%D    @ 2 @ 5 harrownodes nil 20 nil <->
%D ))
%D enddiagram
%D
$$\diag{Set1->Set2}$$

Another one:

%D diagram SetN->Set1
%D 2Dx          100            +35         +30          +30
%D 2D  100 (A_i)_{i\N} |-> Æi\N.A_i     i;a_i ====> i,a_i 
%D 2D	        |              |            -           -   
%D 2D	        |     <-->     |            |    <->    |   
%D 2D	        v              v            v           v   
%D 2D  +30  (B)_{i\N} <-----| B           i;b <======= b   
%D 2D	        |              |            -           -   
%D 2D	        |     <-->     |            |    <->    |   
%D 2D	        v              v            v           v   
%D 2D  +30 (C_i)_{i\N} |-> åi\N.C_i     i;c_i ===> i|->c_i
%D 2D	                                                                                         
%D 2D  +18    SetN ---------> Set1
%D 2D  +8       N -----------> 1
%D (( (A_i)_{i\N} Æi\N.A_i
%D     (B)_{i\N}      B    
%D    (C_i)_{i\N} åi\N.C_i
%D    SetN  .tex= \Set^\N
%D    Set1  .tex= \Set
%D    N     .tex= \N
%D    1     .tex= \{1\}
%D    @ 0 @ 1 |->
%D    @ 0 @ 2 -> @ 1 @ 3 -> @ 0 @ 3 harrownodes nil 20 nil <->
%D    @ 2 @ 3 <-|
%D    @ 2 @ 4 -> @ 3 @ 5 -> @ 2 @ 5 harrownodes nil 20 nil <->
%D    @ 4 @ 5 |->
%D    @ 6 @ 7 ->
%D    @ 8 @ 9 ->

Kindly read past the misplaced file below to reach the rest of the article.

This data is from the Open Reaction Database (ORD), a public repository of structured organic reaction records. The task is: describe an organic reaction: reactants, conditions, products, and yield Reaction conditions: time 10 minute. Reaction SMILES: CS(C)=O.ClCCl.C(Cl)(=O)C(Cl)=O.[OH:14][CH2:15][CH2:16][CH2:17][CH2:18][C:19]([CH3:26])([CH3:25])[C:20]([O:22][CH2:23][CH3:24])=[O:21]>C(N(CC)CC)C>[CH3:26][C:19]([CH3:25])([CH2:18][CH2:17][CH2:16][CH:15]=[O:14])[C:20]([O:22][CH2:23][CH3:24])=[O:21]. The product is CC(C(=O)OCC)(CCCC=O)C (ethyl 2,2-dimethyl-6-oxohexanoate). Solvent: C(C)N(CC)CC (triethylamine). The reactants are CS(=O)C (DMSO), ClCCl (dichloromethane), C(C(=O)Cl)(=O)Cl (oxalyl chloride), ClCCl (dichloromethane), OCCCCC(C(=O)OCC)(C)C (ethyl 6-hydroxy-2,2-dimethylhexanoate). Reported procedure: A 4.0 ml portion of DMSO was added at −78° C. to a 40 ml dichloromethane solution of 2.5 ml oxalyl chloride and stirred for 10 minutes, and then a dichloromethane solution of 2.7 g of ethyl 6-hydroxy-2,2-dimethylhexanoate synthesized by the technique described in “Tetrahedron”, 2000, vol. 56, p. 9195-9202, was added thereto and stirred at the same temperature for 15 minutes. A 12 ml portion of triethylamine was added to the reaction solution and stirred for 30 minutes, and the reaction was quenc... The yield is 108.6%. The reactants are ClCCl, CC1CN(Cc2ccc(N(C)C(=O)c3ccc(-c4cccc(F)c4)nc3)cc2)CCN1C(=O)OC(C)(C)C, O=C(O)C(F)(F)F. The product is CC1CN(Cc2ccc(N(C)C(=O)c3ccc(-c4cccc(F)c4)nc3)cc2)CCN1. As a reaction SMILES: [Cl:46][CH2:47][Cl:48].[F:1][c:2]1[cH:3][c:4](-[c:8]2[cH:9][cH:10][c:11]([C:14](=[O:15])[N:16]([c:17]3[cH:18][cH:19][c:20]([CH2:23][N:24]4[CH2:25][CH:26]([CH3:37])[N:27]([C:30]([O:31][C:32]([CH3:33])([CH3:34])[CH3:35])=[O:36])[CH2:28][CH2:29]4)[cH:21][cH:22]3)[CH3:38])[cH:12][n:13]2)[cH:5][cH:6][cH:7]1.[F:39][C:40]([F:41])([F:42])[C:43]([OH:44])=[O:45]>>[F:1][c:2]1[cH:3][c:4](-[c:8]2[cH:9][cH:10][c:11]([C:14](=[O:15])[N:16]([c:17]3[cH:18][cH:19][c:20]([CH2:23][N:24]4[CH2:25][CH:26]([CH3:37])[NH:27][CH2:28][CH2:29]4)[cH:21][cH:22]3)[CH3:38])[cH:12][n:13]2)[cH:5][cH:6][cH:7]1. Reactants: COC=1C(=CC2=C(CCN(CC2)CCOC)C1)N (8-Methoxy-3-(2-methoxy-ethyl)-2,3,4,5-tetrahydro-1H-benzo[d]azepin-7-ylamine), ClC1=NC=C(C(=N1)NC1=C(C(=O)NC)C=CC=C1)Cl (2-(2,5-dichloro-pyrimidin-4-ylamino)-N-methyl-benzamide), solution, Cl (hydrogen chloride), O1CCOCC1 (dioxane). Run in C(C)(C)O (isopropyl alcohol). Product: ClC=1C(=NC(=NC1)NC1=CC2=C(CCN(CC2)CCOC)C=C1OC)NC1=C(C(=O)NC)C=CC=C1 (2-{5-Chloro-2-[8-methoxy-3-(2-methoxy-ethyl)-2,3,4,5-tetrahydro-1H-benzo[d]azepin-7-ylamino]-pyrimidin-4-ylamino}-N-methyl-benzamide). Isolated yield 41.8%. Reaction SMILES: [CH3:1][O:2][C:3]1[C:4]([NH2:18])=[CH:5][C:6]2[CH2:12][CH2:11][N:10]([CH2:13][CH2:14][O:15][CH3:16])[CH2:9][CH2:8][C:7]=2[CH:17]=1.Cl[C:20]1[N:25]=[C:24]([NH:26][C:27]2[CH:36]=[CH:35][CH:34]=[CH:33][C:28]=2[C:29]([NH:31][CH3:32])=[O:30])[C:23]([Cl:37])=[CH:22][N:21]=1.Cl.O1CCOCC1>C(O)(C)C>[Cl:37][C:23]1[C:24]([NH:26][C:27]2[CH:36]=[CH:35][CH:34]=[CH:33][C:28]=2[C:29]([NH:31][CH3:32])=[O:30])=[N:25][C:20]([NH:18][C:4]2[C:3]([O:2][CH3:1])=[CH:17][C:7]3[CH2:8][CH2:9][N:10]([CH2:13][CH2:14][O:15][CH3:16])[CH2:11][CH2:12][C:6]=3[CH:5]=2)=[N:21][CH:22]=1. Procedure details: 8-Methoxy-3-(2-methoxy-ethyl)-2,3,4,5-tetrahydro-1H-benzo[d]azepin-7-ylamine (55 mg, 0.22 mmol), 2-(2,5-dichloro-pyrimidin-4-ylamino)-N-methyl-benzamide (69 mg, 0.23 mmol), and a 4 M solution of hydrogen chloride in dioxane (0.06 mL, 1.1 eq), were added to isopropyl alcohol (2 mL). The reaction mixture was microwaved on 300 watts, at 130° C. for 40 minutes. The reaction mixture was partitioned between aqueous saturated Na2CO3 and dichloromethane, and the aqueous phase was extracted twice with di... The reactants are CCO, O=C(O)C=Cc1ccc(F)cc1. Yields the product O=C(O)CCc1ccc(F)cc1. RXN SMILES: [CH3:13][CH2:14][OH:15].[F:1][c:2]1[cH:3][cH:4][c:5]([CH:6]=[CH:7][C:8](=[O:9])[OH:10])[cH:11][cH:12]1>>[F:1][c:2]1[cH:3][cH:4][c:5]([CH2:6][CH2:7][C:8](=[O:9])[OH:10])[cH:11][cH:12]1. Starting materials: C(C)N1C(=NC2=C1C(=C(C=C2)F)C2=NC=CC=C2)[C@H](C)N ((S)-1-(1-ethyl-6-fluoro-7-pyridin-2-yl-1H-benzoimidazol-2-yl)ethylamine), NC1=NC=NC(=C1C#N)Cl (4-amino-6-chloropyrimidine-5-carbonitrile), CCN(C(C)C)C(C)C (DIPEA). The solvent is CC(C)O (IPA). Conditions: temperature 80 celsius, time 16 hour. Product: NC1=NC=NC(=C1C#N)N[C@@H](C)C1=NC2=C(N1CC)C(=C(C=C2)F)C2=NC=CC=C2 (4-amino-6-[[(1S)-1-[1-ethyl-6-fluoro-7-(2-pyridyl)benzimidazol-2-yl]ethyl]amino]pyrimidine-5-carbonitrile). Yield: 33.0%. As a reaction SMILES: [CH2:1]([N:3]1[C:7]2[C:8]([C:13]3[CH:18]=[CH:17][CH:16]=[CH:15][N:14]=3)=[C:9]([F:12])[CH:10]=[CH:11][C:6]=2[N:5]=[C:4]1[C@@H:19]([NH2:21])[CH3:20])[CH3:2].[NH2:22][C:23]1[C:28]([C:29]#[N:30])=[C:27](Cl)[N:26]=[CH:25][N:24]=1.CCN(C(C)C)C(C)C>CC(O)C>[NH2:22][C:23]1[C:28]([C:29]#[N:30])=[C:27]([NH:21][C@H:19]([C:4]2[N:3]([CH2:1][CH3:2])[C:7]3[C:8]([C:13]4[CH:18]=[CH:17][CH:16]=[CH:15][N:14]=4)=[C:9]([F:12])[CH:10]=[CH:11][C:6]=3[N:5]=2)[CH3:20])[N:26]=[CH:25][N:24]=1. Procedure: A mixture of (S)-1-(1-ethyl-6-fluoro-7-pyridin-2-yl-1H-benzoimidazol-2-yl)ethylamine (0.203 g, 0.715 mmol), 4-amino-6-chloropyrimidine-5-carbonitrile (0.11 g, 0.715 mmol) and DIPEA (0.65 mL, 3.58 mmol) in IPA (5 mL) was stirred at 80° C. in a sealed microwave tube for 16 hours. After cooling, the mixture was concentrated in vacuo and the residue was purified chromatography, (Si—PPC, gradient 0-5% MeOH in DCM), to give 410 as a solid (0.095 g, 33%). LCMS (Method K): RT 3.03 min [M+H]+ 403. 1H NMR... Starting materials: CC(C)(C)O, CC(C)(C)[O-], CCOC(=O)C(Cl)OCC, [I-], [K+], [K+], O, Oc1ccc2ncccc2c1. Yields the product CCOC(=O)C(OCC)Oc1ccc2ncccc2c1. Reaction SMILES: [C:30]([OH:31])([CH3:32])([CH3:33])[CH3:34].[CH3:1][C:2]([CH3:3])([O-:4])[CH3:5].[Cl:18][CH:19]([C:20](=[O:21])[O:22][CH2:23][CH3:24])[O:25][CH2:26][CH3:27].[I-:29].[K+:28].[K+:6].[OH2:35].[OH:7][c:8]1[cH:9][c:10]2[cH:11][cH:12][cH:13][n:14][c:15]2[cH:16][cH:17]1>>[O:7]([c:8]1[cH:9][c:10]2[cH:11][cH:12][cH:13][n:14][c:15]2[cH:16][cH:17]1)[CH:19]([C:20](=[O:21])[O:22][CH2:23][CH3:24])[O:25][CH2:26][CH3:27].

%D ))
%D (( i;a_i i,a_i
%D     i;b    b
%D    i;c_i i|->c_i
%D    @ 0 @ 1 =>  @ 0 @ 2 |-> @ 1 @ 3 |-> @ 2 @ 3 <=
%D    @ 2 @ 4 |-> @ 3 @ 5 |-> @ 4 @ 5 =>
%D    @ 0 @ 3 harrownodes nil 20 nil <->
%D    @ 2 @ 5 harrownodes nil 20 nil <->
%D ))
%D enddiagram
%D
$$\diag{SetN->Set1}$$

\newpage
% --------------------
% «johnstone-filter-powers»  (to ".johnstone-filter-powers")
% (s "Johnstone: filter-powers" "johnstone-filter-powers")
\myslide {Johnstone: filter-powers} {johnstone-filter-powers}

\catcode`=13 \def{\exists}
\catcode`=13 \def{\in}
\catcode`=13 \def{{:}}
\def\tE{\mathscr{E}}
\def\tF{\mathscr{F}}

Johnstone, 9.41: We start with a left exact morphism $L$ between
toposes. In the case that interests us it is the direct image of an
essential geometric morphism; moreover, its inverse image is logical.
Diagram:

%D diagram 9.41
%D 2Dx         100             +40
%D 2D  100 (A_i)_{i\N} |--> Æ_iA_i
%D 2D          |               |
%D 2D          |      <-->     |
%D 2D          v               v
%D 2D  +30  (B)_{i\N} <-----| B
%D 2D          |               |
%D 2D          |      <-->     |
%D 2D          v               v
%D 2D  +30 (C_i)_{i\N} |-> å_iC_i
%D 2D
%D 2D  +20    \tE ----L-----> \tF
%D 2D
%D (( (A_i)_{i\N} Æ_iA_i
%D      (B)_{i\N}   B
%D    (C_i)_{i\N} å_iC_i
%D        \tE       \tF
%D    @ 0 @ 1 |->
%D    @ 0 @ 2 -> @ 1 @ 3 -> @ 0 @ 3 harrownodes nil 20 nil <->
%D    @ 2 @ 3 <-|
%D    @ 2 @ 4 -> @ 3 @ 5 -> @ 2 @ 5 harrownodes nil 20 nil <->
%D    @ 4 @ 5 |-> .plabel= b L
%D    @ 6 @ 7 ->  .plabel= b L
%D ))
%D enddiagram
%D
$$\diag{9.41}$$

% (find-fline "~/LATEX/2008sheaves.tex" "diagram foo-J")

A filter on $L$ is a morphism $\Phi: L(_\tE) \to _\tF$ that is an
$∧$-semilattice morphism, i.e., it respects $∧$ and $$. In our